Let me now pause and say, “Alton, I dig you, but I’m not building a whole crazy steamer tower just because you think bamboo steamers are too hard to clean.” Brown cites not one but TWO ways to build your own tower of steamers, and I’m like “BB, I JUST WANT TO STEAM MY DUMPLINGS, I SIGNED UP FOR HOME EC, NOT SHOP.” I love his crazy hacks, but dude…

Meanwhile, my dumplings are steaming up FUCKING BEAUTIFULLY. They look like real dumplings. Like real dumplings made by a person who knows what the actual hell they’re doing. I am beside myself with excitement. So I set about mixing up a little dipping sauce, and I think “Hey, why not bust out that chili crisp I just got?”

AND THIS IS WHERE EVERYTHING WENT INTO TECHNICOLOR.

Lao Gan Ma Spicy Chili Crisp is apparently the most popular chili sauce in China, and that is for REASONS. It’s a goddamn umami bomb mofo, loaded with an insane depth of flavor and significantly less actual heat than you’d expect. It smells like magic and makes my mouth water just thinking about it. And I discovered that throwing a dollop of it into my standard soy sauce/red wine vinegar base creates a flavor balance so maddeningly potent that I thought I was losing my fucking mind. I never want to live in a world without this sauce.

And the dumplings turned out totally well too. So good that I didn’t even care that I was eating dinner at 10pm on a Monday night.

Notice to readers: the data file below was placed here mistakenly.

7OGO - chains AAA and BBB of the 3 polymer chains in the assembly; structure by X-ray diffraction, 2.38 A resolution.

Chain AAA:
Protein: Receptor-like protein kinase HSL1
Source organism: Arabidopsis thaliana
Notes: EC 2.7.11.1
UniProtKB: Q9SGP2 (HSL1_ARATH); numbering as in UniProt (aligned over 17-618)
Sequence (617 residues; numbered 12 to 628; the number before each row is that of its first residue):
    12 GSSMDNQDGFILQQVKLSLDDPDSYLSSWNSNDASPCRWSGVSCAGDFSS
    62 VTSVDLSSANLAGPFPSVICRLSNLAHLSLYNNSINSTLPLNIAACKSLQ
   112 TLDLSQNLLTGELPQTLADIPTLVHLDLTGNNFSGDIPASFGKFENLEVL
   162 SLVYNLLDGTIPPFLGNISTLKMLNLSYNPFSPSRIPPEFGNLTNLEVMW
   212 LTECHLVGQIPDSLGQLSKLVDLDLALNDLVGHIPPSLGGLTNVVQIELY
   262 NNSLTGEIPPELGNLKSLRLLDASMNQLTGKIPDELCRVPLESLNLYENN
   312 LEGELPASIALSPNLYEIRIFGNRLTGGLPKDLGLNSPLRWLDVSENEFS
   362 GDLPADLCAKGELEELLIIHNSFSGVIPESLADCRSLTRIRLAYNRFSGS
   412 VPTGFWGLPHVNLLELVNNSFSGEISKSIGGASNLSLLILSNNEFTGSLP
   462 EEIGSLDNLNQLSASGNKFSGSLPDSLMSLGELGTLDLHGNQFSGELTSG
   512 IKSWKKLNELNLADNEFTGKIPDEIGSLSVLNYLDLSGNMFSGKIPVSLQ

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THE VERDICT

How did it taste? 
Those dumplings are great, and (with my shortcuts) not terribly hard to make either! I was totally thrilled with the results. And I really appreciate knowing how to make vegetarian dumplings that aren’t lacking in flavor. ALSO THAT SAUCE IS LIFE AND I WANT TO POUR IT ON MY ENTIRE BODY.

Would I make this again?

I totally would! Either for myself or maybe to impress some vegetarian friends of mine to prove that my life isn’t all cheeseburgers and pie. AND THEN I WOULD MIX UP THE DIPPING SAUCE AND THEIR HEADS WOULD EXPLODE.

Do I recommend this book?

I do! Maybe not for a novice, but for a nerd like me who loves obscure info and crazy ways to make a steamer tower that I’m never going to attempt… probably… maybe… BUT ALSO I RECOMMEND THAT YOU GO GET YOURSELF A JAR OF LAO GAN MA BECAUSE IT IS LIFE. Check the Asian products aisle at your local grocery store, or snag a jar online.

What’s the next recipe I want to make from this book? 

Maybe the Lemon Meringue Pie, because the whole segment for that episode is just based around perfecting that pie recipe. And I respect that. I also have a long-standing weakness for lemon meringue pie, dating back to ordering towering slices at Bakers Square as a child.

I also want to put Lao Gan Ma on soft serve vanilla ice cream because apparently Kenji was serving that at his restaurant, and GODDAMMIT I NEED IT.

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And with that, Healthy-Ass January is closed. But it won’t be all cakes and decadence heading into February — there will certainly be some good family-meal type items on the way, and I’m planning to finally tackle a cookbook that’s been taunting me for ages. There will be scones. (There may be scones.)

One more damn recipe down…